Ever since we were kids, our parents have taught us a simple lesson of responsibility. There were only two of us. I and my younger sister. Two years younger than me. We are tasked simple household chores — washing dishes, watering the plants, scrubbing the floor, weeding the garden, cleaning the windows. All those simple chores we get by peacefully except one thing: getting the chamber pot into the house at night.
There has always been an ongoing debate as to who would really get that responsibility (not that it is much coveted). Who would really want to get the stinky piece of container in the dark bathroom hallway at night?
To solve the dilemma, a compromise was done. Whoever gets to wash the dishes for dinner would be excused to do the dirty job. Equally pleasing. The problem is, both chores are hated. Nobody wants to do the dishes alone at the kitchen while the rest are sitting comfortably at the sofa watching TV. Plus, the dinner dishes are many because all of us are in the house.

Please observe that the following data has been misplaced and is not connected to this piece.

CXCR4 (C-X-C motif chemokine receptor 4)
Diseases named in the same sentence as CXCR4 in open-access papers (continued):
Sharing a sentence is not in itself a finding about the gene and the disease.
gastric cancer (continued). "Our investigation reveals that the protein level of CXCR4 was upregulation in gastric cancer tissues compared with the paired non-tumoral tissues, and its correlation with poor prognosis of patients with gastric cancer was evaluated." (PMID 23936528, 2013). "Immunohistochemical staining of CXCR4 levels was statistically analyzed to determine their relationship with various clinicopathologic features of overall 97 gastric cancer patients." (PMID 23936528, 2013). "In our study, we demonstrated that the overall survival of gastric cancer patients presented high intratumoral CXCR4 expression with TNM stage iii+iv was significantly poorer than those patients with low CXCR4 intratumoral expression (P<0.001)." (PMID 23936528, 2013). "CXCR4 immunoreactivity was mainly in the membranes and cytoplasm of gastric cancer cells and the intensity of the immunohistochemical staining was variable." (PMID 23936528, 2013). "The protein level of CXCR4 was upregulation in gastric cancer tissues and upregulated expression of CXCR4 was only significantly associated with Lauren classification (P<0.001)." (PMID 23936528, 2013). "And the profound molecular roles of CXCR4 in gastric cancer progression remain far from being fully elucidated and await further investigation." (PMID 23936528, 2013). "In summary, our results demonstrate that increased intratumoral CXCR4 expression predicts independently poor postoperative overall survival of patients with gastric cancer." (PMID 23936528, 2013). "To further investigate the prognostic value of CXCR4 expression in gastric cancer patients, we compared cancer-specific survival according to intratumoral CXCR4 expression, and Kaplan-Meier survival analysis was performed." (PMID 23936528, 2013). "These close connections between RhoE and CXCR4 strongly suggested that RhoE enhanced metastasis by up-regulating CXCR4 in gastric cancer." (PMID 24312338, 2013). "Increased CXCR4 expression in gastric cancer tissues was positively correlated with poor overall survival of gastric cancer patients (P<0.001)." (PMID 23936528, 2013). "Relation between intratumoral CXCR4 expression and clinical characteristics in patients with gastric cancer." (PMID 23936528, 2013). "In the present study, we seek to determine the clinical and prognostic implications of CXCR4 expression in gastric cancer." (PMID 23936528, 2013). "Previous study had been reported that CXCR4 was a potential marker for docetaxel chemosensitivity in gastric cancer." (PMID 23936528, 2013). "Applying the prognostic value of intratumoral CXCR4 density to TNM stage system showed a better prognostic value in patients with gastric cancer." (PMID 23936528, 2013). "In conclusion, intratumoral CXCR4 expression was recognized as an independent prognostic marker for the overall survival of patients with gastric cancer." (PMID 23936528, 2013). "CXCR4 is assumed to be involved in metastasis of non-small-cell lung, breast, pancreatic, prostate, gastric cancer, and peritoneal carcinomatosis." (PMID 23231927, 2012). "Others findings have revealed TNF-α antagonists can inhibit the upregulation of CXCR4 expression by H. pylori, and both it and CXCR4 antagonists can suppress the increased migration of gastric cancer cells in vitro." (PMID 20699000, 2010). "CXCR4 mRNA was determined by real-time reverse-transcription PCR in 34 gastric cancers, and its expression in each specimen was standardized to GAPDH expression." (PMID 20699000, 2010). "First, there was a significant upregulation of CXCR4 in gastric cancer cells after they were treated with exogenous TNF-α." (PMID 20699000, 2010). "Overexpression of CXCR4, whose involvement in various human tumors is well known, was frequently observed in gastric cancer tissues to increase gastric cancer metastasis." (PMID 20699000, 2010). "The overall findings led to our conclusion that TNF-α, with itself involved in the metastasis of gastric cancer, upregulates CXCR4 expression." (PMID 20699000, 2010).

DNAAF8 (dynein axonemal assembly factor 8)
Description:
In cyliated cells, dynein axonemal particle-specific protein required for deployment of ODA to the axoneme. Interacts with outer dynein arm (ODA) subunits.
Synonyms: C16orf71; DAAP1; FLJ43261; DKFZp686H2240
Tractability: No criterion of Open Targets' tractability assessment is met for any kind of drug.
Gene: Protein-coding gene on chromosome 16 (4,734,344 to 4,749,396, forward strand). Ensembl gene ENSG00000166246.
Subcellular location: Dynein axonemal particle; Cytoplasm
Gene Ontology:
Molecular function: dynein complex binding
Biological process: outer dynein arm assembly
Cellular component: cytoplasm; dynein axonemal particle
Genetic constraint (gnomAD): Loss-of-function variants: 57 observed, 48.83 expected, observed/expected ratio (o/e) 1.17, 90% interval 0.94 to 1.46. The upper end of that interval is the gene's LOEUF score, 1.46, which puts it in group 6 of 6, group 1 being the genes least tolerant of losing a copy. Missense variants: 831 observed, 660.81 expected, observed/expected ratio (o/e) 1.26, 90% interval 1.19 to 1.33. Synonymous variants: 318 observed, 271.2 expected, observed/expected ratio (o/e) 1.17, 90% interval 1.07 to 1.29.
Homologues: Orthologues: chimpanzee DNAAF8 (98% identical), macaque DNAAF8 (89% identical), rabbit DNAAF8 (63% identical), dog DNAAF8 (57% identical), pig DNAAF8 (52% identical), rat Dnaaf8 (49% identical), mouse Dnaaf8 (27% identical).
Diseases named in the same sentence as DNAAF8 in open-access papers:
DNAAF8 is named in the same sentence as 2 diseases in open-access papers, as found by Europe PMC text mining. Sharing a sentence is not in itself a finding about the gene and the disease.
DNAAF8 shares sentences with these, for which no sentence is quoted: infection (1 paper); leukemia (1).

It was a tough choice. But I chose to wash the dishes. On one condition: I won’t cook dinner. The deal was sealed. There won’t be turmoil. No more war. Or so I thought.
Few days later, my younger sister seems to forget her big mission: bringing the chamber pot in. One of our parents would yell at us. There would be a debate. World War II erupts.
My sister is afraid of the dark (she says). I think she is just bluffing. To cover up for the sloth she is. Our father thinks we both are. My mother ends up to be the one getting the talked about pot.
Years later, the duty of bringing the pot in had been less and less argumentative. My sister kept missing her job. The cycle goes on. I end up being the one getting the damn pot. My parents got tired of scolding us. Oftentimes, they get to do the filthy job.
Looking back, maybe the filthy chamber pot taught us things. Learning to compromise, bend rules for the common good, for maintaining a a quiet place (for the neighborhood’s sake), or from sticking up and overlapping each other’s roles. Maybe it has made us discuss issues of sibling rivalry, of who’s getting more of the attention, of the fact that it was fair ever since. Maybe it has brought to end all those endless discussion. Or maybe it has sparked a discussion.
One thing I do know for sure: it’s still filthy.
And oh, the controversial pot looks like this (forget the cute cartoons and my bad editing):
For in chaos, there will be peace.
In everything, there comes a purpose.